Preparation key to riding out hurricane season
August 20, 2009
- The Atlantic hurricane season runs from June 1 to Nov. 30, but early to mid-September is considered the peak of tropical activity
- Hurricane Ivan in 2004 was the last storm to impact Fort Benning
- "The time to prepare for natural disaster is not during the storm itself," installation official said
FORT BENNING GA - The tropics are firing up - so Fort Benning officials are reminding community members to stay vigilant as the most active part of hurricane season approaches.
Tropical Depression Ana was loosely organized over the Caribbean but forecast to enter the eastern Gulf of Mexico by the end of the week, while Bill intensified into a major hurricane Tuesday night and remains a threat to the East Coast and Bermuda, according to various news reports. Earlier this week, Tropical Storm Claudette became the first named storm to hit the U.S. mainland this year when it came ashore over the Florida Panhandle.
"Situational awareness is important for Soldiers and their families in order to avoid finding themselves trapped or in an unsafe environment at the onset of a major storm," said Jeff Shuck, chief of installation plans and operations at Fort Benning. "This speaks to proper preparation ... Prepare yourself and your family now. The time to prepare for natural disaster is not during the storm itself."
The Atlantic hurricane season officially runs from June 1 to Nov. 30, but early to mid-September is considered the peak, according to the National Oceanic and Atmospheric Administration. The period between August and October accounts for 78 percent of tropical storms, 87 percent minor hurricanes (categories 1 and 2), and 96 percent of major storms (categories 3, 4 and 5).
Fort Benning has a standing operational plan and conducts a review with key post agencies at the beginning of each season, said Kerry Johnson, chief of the installation's plans section. Officials also sponsor site visits from partners at other installations, including Eglin Air Force Base, Fla., which is subject to mandatory evacuations.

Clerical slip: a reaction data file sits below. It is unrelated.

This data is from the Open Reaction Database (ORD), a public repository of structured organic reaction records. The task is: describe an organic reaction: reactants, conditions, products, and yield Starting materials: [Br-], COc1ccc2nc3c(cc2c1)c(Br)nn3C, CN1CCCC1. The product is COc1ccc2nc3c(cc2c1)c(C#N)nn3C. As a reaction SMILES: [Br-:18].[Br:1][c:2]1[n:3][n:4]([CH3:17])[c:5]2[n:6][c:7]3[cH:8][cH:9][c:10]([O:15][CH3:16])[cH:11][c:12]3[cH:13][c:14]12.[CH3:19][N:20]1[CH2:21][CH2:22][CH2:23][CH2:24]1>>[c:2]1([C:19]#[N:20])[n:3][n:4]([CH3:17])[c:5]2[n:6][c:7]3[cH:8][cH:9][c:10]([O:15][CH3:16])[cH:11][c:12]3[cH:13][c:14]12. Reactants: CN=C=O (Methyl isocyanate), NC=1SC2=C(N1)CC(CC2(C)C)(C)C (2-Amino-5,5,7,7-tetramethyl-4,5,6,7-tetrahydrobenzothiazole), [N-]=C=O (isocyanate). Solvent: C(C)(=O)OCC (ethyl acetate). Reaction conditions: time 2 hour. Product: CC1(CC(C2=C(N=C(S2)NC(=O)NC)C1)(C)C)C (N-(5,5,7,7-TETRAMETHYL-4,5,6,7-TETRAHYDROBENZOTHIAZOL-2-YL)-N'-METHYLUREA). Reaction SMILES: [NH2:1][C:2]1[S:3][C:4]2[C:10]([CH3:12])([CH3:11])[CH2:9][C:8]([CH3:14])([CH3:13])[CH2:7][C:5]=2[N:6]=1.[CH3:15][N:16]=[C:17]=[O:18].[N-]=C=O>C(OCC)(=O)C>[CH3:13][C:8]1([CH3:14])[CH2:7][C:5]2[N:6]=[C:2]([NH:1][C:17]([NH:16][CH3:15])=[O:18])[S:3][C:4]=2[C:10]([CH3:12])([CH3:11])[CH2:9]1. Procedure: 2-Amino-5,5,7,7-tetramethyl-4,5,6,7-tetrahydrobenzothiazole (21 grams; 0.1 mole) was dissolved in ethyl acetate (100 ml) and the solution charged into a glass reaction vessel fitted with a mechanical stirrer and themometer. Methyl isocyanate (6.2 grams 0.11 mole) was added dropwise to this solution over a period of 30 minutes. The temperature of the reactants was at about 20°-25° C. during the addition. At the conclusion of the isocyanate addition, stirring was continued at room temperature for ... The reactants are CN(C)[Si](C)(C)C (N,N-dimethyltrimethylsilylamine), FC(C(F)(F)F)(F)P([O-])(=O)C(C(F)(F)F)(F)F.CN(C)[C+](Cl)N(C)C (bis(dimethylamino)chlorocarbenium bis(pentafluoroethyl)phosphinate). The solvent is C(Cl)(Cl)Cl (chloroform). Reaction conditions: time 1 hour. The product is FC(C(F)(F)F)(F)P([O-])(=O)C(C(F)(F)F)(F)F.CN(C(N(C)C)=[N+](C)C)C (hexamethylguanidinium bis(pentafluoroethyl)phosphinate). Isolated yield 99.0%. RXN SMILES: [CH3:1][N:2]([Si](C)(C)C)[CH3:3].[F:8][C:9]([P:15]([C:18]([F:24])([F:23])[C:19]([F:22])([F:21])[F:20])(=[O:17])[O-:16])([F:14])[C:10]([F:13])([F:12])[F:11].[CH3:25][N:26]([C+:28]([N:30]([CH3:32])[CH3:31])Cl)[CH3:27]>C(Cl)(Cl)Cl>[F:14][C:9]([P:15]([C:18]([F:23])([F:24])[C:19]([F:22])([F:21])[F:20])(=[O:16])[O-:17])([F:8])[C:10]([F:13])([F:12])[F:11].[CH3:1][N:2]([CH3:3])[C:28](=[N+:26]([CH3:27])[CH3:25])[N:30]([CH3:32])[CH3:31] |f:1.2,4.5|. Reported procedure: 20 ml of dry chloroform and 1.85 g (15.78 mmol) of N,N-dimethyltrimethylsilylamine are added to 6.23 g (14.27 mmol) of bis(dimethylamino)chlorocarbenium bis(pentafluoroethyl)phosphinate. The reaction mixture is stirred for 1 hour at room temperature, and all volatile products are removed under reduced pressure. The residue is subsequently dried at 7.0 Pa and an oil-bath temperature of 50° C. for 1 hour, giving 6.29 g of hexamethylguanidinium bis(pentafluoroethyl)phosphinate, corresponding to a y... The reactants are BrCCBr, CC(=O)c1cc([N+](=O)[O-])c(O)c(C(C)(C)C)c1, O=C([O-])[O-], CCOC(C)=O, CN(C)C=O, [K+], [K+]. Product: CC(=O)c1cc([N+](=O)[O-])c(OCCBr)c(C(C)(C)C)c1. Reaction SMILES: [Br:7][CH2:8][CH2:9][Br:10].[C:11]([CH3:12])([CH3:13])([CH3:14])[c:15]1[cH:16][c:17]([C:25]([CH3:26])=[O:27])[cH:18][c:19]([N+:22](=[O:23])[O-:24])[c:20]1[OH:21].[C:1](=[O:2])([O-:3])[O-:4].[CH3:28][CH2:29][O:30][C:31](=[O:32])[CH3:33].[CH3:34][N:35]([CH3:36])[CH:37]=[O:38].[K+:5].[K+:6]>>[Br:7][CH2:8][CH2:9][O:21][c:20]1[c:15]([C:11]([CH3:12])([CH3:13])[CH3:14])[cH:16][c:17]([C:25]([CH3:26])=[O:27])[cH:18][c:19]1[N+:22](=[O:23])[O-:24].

He said the last storm to have a major impact on Fort Benning property was Hurricane Ivan in 2004. It downed trees, knocked out power and left minor building damage on Main Post. Ivan also caused significant damage to 6th Ranger Training Battalion facilities at Eglin and the Destin Recreation Center.
Although hurricanes tend to lose their punch over land, storms can still wreak havoc on Fort Benning and the Chattahoochee Valley area, Johnson said.
"Depending upon the strength and category of the storm after making landfall, the worst case is high winds, heavy rain, damaging hail, possible tornadoes and in some cases widespread flooding due to the amount of rainfall," he said. "Usually, the main threat during hurricanes to us is the tornadoes that sometimes arise from hurricanes making landfall."
Johnson said Fort Benning relies on the Lawson Weather Notification System to declare conditions of readiness when hurricanes and tropical storms approach.
The post also fields a giant voice system to widely disseminate information over loudspeakers, he said. This system is currently being used for tornado warnings only but will allow for additional warnings in the near future as the installation buys more of the poles and speakers that will eliminate remaining sound gaps.
He said other means for warnings include e-mails, hurricane operations orders and the Communicator NXT, a mass notification system that can contact telephone and fax numbers, e-mail addresses and BlackBerrys.
In the event of a hurricane, Fort Benning has partnerships with local and federal agencies to provide relief and support, Shuck said.
"Preparation is always key to self-assistance during disaster. In being prepared, you can better assist the installation in recovery efforts," he said. "Equally important to preparation is awareness. Being self-aware and environmentally aware of developing conditions allows yourself and your family to execute your preparations and disaster plans in a timely fashion."
Hurricane Condition (HURCON) scale
Fort Benning relies on the Lawson Weather Notification System to declare conditions of readiness when hurricanes and tropical storms approach. It provides a timeline and scale from 5 to 1:
HURCON 5 - normal operations
HURCON 4 - damaging winds and conditions are possible within 72 hours
HURCON 3 - damaging winds and conditions are possible within 48 hours
HURCON 2 - damaging winds and conditions are possible within 24 hours
HURCON 1 - damaging winds and conditions are possible within 12 hours
Family Disaster Plan
Some tips to prepare for a storm:
* Discuss the type of hazards that could affect your family. Know your home's vulnerability to storm surge, flooding and wind.
* Locate a safe room or the safest areas in your home for each hurricane hazard. In certain circumstances, the safest areas may not be your home but within your community.
* Determine escape routes from your home and places to meet. These should be measured in tens of miles rather than hundreds of miles.
* Have an out-of-state friend as a family contact, so all your family members have a single point of contact.
* Make a plan now for what to do with your pets if you need to evacuate.
* Post emergency telephone numbers by your phones and make sure your children know how and when to call 911.
* Check your insurance coverage - flood damage is not usually covered by homeowner's insurance.
* Stock nonperishable emergency supplies and a disaster supply kit.
* Use a NOAA weather radio. Remember to replace its battery every six months, as you do with your smoke detectors.
* Take first aid, CPR and disaster-preparedness classes.
Source: National Hurricane Center